..................................................The Rich History of Team 3739
FRC Team 3739: Oakbotics is the oldest FIRST team in London, Ontario. Initiated in November of 2010, Team 3739 started as a high school-based team at Oakridge Secondary School. Due to our unique, tight-knit approach to FIRST, we received the Rookie All-Star Award at our first competition in Toronto. This led to 3739 qualifying for the World Championships for the first time. We traveled to the world stage to compete, and learned so much more than we ever could have imagined.
In our second year of operation, we competed at the prestigious Waterloo Regional in 2012 alongside our sister team, 3756. We learned fantastic drive strategies and safety principles at this event, and have employed them at every event since 2012.
Linking London Together:
In 2013, there were two major factors in our community that lead to the creation of a new FRC team: a high school teacher’s strike (which halted the operation of extracurricular events), and another school’s inability to form a team. Western University offered Team 3739 space and mentors for the season if we could join forces with London Central Secondary School to form a brand new team. This resulted in the creation of FRC Team 4814: Incubator. During 2013, we taught Central Secondary students about FIRST and worked as a cohesive group to achieve the objectives of the 2013 FIRST game, Ultimate Ascent. We received the Rookie All-Star award and were selected by FRC 1114 and FRC 2056 to join their alliance at the West Toronto Regional, a decision that led to us qualifying for the World Championships in St. Louis. While at worlds in 2013, Team 4814 became the only rookie team to captain an alliance into the finals of their division, proving that our little team can achieve anything if we work together.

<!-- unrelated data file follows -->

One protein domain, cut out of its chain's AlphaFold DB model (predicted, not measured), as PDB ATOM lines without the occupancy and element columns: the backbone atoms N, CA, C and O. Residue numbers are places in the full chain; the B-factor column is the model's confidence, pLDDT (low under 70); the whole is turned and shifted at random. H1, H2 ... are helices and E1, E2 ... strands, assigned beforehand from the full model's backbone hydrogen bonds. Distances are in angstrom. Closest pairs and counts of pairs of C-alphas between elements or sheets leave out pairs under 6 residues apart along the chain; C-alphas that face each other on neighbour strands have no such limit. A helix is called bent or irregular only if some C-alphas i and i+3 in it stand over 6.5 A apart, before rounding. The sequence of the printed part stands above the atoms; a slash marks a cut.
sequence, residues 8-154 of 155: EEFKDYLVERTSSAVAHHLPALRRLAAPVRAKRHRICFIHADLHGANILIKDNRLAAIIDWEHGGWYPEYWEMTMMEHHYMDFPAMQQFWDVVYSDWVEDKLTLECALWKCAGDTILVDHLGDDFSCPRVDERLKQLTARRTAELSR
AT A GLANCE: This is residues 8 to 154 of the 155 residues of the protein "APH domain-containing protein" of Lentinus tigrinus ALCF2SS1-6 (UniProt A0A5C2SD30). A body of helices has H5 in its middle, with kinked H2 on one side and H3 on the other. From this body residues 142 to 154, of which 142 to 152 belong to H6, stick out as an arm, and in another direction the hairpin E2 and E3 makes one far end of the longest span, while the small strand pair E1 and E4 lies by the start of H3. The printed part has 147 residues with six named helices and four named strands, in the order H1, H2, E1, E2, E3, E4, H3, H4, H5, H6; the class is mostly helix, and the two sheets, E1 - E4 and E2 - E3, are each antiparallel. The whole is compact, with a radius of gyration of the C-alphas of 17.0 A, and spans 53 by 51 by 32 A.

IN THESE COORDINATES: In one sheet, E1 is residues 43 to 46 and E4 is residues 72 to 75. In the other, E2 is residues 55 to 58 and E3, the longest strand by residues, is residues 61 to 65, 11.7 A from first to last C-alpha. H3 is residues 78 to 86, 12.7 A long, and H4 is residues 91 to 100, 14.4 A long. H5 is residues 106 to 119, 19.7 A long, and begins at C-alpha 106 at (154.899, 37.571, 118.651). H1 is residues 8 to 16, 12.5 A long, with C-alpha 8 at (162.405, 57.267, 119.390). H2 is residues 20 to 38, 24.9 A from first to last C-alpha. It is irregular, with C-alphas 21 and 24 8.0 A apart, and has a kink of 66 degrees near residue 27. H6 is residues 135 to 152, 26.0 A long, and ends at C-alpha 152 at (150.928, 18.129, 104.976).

In 2014, we stayed with FRC Team 4814 to solidify Central’s involvement, and to introduce several other high schools to FIRST. That year, 4814 founded 4 new FRC teams in London. We also received the Gracious Professionalism Award for our actions on and off the field at the inaugural Windsor Essex Great Lakes Regional.
Going Back to our RoboRoots:
In 2015, FRC Team 3739 was reborn at Oakridge Secondary School with 12 returning members and 1 returning mentor. That year, Oakbotics hosted a preseason event called “Make It Loud London” which aimed to get teams excited about the 2015 kickoff. More than 200 people attended, with representatives from most local teams driving their robots during the demo portion of the night. We increased our signup of both mentors and students, leading to a 23 person team with multiple mentors. 2015 continued to be a good season until the day after the Windsor Regional, when our lead teacher mentor abruptly left our team under negative circumstances. Due to no other teacher being able to volunteer their time, Team 3739 decided to become a community team. It is because of the negative experience that Team 3739 rebranded, and shifted our message to be one of positivity and kindness.
Uprooted and Rebooted:
Thanks to the caring nature of the Steele family, we had a home for the 2016 season. Team 3739 held meetings, build sessions, and tool training in the Steele’s basement. During the 2016 season Team 3739 completed even more outreach, held more inter-team events than ever before, and taught our students that they are positive agents of change in our community. At the Waterloo Regional in 2016, we received the Team Spirit Award, which recognizes optimism and perseverance through hardships. We couldn’t have been prouder to receive that award in that particular year. Team 3739 strives to impart this upon each and every one of our members.